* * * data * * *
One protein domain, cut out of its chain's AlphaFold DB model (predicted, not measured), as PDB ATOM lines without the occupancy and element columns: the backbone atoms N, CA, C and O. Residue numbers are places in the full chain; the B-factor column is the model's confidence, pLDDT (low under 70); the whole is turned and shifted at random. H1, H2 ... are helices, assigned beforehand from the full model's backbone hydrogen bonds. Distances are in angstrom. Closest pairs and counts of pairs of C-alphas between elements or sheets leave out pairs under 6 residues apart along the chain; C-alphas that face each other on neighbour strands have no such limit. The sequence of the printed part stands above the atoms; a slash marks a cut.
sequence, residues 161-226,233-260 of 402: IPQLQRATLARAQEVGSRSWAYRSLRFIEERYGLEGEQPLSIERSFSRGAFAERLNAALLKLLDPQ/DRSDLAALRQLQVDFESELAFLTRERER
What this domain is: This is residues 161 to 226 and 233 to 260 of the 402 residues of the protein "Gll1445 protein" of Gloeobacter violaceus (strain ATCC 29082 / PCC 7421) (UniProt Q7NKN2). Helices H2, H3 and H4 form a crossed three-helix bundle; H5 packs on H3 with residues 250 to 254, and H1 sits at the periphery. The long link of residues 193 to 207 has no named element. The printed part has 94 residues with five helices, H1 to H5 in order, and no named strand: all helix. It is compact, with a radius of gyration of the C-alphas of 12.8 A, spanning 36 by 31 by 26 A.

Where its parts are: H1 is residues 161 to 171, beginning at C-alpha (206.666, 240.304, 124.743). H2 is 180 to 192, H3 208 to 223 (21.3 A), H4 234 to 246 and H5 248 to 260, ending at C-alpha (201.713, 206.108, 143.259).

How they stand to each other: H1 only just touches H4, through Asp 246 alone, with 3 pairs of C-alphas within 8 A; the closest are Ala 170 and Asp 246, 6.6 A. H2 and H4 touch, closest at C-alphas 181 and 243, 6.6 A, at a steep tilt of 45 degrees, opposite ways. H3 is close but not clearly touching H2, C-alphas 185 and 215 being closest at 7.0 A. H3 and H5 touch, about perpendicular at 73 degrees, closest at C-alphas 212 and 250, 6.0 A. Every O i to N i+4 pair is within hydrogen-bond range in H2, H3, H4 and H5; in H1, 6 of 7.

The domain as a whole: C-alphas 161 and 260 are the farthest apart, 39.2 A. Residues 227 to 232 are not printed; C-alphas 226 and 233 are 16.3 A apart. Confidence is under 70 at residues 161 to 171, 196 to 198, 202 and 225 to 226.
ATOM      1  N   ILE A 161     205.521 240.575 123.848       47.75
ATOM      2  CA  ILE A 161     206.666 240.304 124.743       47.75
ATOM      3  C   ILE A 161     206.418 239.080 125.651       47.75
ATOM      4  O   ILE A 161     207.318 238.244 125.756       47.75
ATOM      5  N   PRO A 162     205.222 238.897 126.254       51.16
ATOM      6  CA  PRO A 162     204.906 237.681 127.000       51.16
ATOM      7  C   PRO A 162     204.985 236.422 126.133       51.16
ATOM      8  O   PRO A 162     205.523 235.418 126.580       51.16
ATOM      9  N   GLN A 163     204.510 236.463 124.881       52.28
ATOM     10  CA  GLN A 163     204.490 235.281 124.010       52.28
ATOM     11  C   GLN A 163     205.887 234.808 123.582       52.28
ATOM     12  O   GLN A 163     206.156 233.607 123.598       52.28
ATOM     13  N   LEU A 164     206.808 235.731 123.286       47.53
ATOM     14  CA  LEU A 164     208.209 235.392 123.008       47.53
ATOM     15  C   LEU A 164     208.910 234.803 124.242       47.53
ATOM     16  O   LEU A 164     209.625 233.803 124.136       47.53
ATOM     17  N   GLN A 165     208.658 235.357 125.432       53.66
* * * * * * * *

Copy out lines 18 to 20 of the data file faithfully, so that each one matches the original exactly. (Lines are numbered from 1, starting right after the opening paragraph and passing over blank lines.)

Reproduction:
ATOM     13  N   LEU A 164     206.808 235.731 123.286       47.53
ATOM     14  CA  LEU A 164     208.209 235.392 123.008       47.53
ATOM     15  C   LEU A 164     208.910 234.803 124.242       47.53